Surprisingly, with Spring Boot, that kind of configuration is not even needed. All that is needed is to annotate your controllers accordingly, and Spring Boot will do the rest for you.

Unfortunately there’s a downside to it. You really can get an application up and running in a very small amount of time. For example The monday my iteration started I read into Spring Boot at around 09:00am. My first fully working spike of Spring tic tac toe was done by 11:40am. I certainly did not expect that. I never worked with Spring before, and had only very little knowledge about web development with Java in general.

After having a working spike I git reset --hard and started from scratch.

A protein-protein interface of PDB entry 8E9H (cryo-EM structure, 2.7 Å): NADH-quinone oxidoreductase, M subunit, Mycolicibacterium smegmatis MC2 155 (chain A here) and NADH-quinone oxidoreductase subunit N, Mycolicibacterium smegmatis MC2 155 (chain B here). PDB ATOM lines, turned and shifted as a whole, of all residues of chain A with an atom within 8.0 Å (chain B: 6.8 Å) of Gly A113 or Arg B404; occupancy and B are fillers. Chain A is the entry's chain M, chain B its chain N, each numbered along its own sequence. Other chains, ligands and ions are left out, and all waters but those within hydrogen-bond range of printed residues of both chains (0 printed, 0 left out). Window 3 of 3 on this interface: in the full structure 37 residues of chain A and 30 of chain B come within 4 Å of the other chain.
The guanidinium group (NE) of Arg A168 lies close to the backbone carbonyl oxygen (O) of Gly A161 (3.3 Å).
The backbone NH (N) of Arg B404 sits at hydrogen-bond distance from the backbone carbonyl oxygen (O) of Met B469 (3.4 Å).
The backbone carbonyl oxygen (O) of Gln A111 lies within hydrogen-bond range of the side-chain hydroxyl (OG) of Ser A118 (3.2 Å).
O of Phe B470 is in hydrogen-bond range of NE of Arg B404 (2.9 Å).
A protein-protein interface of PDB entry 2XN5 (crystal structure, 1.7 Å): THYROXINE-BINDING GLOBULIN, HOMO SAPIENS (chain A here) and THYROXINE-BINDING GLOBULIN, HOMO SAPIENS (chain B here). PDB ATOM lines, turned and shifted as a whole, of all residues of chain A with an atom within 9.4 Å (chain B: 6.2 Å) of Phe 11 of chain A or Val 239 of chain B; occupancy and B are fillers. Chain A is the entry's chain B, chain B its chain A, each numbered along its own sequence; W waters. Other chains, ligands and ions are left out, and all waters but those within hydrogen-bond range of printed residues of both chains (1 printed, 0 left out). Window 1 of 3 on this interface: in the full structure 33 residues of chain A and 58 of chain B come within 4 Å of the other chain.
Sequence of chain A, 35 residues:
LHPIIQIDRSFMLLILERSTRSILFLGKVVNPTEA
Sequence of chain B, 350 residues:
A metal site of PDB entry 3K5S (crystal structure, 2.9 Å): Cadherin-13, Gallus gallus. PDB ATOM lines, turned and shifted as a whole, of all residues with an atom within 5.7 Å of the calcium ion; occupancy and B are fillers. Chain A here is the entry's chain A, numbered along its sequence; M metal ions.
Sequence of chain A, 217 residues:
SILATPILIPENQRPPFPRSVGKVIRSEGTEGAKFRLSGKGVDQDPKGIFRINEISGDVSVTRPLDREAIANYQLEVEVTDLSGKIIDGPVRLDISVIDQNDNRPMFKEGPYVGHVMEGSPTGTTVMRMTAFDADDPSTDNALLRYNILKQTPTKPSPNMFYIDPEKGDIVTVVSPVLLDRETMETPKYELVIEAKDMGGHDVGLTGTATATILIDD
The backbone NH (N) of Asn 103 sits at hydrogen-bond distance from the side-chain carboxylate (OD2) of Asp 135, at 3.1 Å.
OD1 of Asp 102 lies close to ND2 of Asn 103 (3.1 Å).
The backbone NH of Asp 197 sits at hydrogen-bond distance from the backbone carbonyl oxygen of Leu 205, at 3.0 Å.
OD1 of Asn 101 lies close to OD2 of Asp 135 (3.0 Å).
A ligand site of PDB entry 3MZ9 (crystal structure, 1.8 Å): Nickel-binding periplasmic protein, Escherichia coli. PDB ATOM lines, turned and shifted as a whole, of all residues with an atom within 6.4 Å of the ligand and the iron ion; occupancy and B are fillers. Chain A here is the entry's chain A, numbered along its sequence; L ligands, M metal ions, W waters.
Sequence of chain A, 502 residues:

Until 17:00pm that day I did not manage to get a single controller into a JUnit test harness. Maybe it was because my little understanding of Spring, or Spring Boot is really hard to test in isolation. I still don’t know really.

So I tried to keep the web/controller layer as thin as possible but to get everything else tested 100%. Which worked out fine, since it’s just POJOs behind the controllers.

In the IPM with my mentor I went with him through the whole process and explained everything. At least everything I knew about Spring. Which was very little, since Spring Boot did all the hard work for me.

So the next tasks involved creating a Spring MVC application in a more classical Spring way.

That was definitely helpful. Using Spring Boot felt a bit like cheating. I mean, you really can get up and running fast. But I think it’s not the best way to learn Spring.